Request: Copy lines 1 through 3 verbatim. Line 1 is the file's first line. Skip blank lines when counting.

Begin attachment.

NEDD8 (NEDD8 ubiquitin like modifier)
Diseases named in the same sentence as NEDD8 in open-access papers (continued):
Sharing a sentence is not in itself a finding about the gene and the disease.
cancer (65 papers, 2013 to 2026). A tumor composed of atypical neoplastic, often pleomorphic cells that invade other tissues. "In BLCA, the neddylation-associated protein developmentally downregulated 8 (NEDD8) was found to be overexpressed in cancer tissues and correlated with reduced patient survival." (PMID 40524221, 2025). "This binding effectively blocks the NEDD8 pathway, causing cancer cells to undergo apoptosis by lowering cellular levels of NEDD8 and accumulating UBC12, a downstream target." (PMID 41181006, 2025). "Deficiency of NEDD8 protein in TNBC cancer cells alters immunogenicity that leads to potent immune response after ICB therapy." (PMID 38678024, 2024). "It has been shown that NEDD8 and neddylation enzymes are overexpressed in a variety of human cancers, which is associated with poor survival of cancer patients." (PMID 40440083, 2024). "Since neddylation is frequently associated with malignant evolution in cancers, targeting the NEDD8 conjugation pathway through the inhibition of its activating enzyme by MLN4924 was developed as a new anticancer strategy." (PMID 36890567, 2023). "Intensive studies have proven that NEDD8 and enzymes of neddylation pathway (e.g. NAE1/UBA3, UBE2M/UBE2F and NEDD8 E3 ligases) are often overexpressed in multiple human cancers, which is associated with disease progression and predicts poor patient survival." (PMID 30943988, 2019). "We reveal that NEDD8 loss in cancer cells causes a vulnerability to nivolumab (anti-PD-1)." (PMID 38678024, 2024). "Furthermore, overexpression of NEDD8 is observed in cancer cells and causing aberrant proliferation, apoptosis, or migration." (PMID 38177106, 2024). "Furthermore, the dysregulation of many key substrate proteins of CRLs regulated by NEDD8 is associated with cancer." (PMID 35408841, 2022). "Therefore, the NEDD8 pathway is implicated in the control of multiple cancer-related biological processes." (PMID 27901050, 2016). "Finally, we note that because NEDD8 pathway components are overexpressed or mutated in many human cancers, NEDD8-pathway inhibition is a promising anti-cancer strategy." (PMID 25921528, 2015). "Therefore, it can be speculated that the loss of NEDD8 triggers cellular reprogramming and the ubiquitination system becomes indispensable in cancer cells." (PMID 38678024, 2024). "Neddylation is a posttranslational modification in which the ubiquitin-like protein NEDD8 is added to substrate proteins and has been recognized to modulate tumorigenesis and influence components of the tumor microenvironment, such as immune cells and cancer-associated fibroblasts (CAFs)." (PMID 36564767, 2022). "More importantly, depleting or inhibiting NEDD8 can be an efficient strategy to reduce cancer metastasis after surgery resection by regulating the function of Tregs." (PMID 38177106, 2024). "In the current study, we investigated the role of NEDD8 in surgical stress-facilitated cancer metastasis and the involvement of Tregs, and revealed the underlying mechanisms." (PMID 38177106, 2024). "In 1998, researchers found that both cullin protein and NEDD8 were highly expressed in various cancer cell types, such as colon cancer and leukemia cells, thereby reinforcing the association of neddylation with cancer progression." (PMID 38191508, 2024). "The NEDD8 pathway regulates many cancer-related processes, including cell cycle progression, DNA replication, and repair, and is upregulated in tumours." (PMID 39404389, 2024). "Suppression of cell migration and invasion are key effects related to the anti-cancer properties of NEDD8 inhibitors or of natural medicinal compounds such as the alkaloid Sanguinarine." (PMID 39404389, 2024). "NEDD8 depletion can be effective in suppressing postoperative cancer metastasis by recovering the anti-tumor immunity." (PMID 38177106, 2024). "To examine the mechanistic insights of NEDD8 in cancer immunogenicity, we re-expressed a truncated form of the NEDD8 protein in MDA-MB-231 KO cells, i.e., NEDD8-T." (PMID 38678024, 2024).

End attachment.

NEDD8 (NEDD8 ubiquitin like modifier)
Diseases named in the same sentence as NEDD8 in open-access papers (continued):
Sharing a sentence is not in itself a finding about the gene and the disease.